Revamping the Client Segmentation Process

Michael Futterman, Head of Knowledge Labs® Professional Development, explains how a refined segmentation strategy can help advisors create a service model that drives client loyalty.

Busy is not the same as effective. In our “always-on” environment, we are constantly trying to keep up with what’s in front of us at any given moment. This approach does not lend itself to long-term planning, daily stress management or reflection on the question, “Am I doing the right things to create success in my business?”

When I speak to financial advisors about their most pressing concerns, the conversation usually revolves around questions related to growing their business, managing their team and servicing existing clients. And while these are the topics that matter most, the vast majority of advisors report that they simply don’t have enough time to address what they think is important on a daily basis because they are too busy reacting to things in the moment. Perhaps that’s why, when I ask them to explain how they manage who they spend time with, I’m often met with a blank stare… or something akin to that look the dog gives you when he hears a high-pitched noise.

Action Without Purpose Is Wasted Energy

When advisors are reactive all the time, they put their most valuable assets – time and energy – at risk. One way to overcome this tendency is through segmentation.

Segmentation is often misunderstood as simply grouping clients into Platinum, Gold and Silver or A, B, C levels based on things like assets under management or trailing 12-month revenue. While this is a good place to start, modern advisors can and should go much deeper with their segmentation strategy.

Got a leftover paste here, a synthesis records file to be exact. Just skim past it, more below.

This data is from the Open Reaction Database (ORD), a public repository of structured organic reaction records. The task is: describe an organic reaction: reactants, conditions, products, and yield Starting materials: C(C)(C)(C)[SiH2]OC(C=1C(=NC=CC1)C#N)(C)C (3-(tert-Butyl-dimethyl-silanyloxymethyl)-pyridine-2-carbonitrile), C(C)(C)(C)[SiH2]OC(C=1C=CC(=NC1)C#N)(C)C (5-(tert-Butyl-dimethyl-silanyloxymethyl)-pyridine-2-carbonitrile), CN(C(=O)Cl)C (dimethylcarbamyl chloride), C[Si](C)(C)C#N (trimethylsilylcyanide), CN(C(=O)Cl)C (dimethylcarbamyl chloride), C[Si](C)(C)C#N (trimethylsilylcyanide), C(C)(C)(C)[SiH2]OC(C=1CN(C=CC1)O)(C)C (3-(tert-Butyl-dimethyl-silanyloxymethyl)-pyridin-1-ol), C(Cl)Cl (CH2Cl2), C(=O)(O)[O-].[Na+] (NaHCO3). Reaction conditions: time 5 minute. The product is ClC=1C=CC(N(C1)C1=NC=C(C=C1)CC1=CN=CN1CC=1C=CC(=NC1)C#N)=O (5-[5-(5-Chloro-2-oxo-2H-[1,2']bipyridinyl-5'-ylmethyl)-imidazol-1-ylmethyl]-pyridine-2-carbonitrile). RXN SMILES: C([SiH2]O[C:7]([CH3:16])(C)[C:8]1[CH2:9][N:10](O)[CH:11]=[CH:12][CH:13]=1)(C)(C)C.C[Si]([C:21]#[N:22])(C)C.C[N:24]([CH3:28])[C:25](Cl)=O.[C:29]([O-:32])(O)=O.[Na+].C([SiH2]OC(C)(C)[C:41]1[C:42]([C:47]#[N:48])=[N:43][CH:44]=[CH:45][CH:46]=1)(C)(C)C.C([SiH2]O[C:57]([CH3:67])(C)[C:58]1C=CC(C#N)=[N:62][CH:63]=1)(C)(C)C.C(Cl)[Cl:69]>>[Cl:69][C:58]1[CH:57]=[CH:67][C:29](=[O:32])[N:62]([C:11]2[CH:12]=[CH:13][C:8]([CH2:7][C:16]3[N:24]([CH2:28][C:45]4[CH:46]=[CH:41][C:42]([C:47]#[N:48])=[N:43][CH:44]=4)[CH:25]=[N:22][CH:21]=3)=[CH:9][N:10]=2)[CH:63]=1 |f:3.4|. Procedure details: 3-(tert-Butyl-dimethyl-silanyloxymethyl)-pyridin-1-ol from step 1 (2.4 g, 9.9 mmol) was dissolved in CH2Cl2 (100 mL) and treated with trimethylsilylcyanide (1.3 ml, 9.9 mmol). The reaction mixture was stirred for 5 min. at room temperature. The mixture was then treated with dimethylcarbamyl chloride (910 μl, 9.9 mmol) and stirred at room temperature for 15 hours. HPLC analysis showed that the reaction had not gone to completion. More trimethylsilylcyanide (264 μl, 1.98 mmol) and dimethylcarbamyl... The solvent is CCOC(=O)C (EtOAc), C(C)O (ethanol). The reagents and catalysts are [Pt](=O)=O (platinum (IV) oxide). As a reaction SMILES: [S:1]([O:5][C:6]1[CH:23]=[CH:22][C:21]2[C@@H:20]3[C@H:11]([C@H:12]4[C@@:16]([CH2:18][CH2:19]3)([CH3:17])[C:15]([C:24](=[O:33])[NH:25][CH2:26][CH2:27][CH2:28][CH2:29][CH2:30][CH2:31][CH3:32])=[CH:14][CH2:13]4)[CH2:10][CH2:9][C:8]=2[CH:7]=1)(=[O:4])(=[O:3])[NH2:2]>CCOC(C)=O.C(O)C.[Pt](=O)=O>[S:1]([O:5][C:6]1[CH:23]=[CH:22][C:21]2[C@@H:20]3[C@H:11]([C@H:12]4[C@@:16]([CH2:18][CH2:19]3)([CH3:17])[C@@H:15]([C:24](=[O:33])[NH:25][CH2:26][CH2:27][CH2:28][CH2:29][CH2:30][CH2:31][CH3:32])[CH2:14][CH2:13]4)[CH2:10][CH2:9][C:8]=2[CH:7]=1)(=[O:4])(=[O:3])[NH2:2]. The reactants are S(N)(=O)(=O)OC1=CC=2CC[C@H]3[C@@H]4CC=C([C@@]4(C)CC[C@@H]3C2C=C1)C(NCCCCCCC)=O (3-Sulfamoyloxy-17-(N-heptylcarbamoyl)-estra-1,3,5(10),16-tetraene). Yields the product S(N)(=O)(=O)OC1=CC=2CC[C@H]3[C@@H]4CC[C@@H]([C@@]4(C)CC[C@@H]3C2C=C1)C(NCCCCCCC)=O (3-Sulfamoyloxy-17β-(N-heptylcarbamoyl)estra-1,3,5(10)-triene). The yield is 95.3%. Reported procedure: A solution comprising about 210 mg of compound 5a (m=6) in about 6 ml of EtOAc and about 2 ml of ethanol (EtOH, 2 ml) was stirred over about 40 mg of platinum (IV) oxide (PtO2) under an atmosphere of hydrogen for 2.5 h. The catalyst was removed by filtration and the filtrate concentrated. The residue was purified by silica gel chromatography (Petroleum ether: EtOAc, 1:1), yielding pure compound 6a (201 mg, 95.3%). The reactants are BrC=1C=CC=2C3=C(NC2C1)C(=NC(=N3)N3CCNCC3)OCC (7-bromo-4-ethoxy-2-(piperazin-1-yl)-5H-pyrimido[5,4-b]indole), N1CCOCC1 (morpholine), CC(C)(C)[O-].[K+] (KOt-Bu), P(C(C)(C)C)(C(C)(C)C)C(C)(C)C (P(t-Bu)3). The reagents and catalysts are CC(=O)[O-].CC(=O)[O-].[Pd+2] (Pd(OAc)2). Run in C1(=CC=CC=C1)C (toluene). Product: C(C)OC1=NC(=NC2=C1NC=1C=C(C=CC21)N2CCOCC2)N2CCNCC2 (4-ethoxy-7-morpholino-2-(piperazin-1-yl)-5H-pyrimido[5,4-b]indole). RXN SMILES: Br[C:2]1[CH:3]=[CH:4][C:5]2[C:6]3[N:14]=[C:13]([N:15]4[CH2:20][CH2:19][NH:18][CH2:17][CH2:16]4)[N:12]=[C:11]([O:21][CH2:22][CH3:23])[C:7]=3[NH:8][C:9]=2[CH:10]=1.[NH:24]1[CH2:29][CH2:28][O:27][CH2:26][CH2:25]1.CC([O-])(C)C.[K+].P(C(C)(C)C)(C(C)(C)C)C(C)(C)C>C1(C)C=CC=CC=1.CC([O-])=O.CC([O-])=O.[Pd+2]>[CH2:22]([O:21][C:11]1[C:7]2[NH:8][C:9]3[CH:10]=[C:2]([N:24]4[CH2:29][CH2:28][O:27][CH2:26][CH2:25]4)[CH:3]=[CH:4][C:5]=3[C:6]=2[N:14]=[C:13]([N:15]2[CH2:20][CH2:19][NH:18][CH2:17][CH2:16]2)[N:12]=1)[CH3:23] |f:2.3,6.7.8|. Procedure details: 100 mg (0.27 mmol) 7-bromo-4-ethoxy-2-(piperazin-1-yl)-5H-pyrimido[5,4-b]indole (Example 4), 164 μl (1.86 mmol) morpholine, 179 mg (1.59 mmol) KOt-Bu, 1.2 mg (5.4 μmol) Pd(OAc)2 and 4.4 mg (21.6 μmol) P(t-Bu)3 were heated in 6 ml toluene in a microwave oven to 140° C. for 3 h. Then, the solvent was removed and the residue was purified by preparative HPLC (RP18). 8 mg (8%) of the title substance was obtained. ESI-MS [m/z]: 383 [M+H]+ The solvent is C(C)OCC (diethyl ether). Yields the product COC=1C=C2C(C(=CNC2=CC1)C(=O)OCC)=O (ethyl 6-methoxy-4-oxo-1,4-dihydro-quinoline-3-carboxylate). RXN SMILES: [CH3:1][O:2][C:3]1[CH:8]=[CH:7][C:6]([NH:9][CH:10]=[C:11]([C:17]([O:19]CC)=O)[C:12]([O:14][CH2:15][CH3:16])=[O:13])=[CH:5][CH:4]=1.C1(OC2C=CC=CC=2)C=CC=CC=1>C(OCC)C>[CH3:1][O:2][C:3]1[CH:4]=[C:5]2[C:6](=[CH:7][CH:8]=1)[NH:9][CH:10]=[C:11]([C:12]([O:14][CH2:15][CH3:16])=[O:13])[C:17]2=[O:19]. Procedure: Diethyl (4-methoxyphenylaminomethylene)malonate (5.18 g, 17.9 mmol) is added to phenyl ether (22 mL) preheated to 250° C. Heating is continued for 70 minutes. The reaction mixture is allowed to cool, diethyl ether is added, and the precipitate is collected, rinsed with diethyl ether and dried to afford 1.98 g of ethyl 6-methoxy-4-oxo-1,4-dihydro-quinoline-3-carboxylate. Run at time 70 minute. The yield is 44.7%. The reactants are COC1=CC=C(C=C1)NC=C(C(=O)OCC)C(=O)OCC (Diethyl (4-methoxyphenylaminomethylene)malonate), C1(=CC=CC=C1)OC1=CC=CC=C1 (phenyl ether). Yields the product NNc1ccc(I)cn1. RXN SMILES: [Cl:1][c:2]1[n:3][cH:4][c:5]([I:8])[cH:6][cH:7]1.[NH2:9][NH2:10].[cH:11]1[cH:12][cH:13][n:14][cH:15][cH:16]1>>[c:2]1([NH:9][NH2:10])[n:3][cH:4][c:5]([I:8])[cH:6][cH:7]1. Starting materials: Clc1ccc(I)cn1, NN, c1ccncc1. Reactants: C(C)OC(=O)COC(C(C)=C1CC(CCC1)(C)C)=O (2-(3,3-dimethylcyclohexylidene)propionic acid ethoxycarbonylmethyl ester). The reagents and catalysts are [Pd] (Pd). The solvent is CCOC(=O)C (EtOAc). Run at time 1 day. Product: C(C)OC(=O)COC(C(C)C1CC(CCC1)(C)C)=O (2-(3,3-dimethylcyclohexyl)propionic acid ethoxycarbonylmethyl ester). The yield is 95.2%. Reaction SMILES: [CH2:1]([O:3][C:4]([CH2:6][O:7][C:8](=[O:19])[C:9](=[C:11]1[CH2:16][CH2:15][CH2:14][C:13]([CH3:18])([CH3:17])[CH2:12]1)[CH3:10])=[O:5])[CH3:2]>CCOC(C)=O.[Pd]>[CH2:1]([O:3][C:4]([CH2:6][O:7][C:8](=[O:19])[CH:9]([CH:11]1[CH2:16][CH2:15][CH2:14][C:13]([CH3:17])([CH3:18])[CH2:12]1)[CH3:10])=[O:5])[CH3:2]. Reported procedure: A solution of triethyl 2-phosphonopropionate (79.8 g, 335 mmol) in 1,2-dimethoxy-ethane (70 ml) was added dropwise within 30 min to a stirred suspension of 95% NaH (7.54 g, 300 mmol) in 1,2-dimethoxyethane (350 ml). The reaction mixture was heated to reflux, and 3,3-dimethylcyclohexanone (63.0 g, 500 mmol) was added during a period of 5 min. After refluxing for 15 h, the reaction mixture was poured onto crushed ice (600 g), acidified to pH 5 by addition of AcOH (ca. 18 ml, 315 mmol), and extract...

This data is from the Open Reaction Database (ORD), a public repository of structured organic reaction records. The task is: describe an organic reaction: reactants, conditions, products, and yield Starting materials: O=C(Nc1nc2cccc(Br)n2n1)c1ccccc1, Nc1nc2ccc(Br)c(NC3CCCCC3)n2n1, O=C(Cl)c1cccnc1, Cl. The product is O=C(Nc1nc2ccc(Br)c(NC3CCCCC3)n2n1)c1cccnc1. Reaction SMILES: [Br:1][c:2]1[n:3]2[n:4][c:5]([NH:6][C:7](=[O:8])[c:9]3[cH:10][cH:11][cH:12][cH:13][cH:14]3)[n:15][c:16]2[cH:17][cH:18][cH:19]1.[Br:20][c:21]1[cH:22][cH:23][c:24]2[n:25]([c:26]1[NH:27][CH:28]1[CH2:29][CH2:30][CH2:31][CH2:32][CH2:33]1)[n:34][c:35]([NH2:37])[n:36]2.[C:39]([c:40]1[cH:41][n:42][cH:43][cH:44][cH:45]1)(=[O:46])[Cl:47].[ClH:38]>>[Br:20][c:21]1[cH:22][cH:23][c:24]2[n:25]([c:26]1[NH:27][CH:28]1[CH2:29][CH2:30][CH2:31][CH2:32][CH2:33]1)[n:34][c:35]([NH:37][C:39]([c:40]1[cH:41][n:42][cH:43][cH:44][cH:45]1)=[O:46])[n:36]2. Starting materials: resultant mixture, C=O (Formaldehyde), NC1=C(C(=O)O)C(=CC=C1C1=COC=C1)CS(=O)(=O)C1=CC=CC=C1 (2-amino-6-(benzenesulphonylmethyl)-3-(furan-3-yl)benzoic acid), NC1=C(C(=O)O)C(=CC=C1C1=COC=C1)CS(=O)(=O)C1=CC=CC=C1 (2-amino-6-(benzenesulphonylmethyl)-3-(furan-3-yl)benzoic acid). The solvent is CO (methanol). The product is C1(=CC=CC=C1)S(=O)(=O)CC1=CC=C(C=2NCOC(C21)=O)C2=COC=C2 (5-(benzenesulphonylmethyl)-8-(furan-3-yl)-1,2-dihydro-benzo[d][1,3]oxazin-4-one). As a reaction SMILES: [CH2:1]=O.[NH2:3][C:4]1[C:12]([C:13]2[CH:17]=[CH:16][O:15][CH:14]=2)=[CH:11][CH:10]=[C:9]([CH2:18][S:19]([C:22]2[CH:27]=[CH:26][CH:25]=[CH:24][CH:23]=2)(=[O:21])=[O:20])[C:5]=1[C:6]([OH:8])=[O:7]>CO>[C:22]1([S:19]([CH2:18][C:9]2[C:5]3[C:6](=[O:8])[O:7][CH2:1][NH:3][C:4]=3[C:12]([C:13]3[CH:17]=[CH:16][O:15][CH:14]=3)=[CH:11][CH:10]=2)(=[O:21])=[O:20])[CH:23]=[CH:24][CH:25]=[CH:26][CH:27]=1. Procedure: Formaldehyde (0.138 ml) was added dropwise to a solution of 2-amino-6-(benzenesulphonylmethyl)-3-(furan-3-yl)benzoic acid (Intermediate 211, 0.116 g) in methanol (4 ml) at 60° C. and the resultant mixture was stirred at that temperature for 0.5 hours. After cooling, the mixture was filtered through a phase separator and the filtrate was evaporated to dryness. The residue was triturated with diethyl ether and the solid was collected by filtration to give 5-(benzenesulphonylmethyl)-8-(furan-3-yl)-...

Most modern businesses today use some form of data mining to curate the client experience rather than letting it be done ad hoc. Whether it’s your favorite restaurant keeping track of your wine and meal selections or Amazon feeding you “suggestions” on items you may have an interest in, all our service providers are intently and deliberately listening to what we are telling and showing them in an effort to anticipate and better respond to our needs.

Advisors can apply a similar “listening” technique to go beyond the traditional segmentation process and craft a more robust, defined service model that drives client loyalty and focuses their team’s efforts for maximum productivity.

Here are a few suggestions on how advisors can use data to ensure every interaction and activity serves a purpose:

  • Start by including qualitative attributes in your segmentation exercises. These could include the quality of the client relationship or the referral source but should be determined based on the specific goals of your business.
  • Next, layer in “psychometric” qualities. Ask yourself, “What are these clients’ personal areas of interest? What do they value most? How do their personalities and preferences dictate the way I engage with them?”
  • Use your findings to tailor your services matrix around specific groups of clients. Hopefully, a distinct pattern of clients will have emerged after completing the first two steps of the process, providing clarity on the best ways to engage with each client.

The deeper you delve into each client’s qualitative and psychometric attributes, the more effective your resulting segmentation process will be. Of course, as with most exercises that are designed to help you address the most important aspects of your business, you should plan to revisit, refine and repeat this process regularly to ensure it’s keeping up with the changing needs of your business and your clients.

By creating a segmentation strategy that’s based on what makes each client unique – rather than focusing strictly on financial data – advisors can ensure their team members are managing their time and energy effectively. More importantly, they can deliver a differentiated level of service that gets to the heart of what each client needs and expects.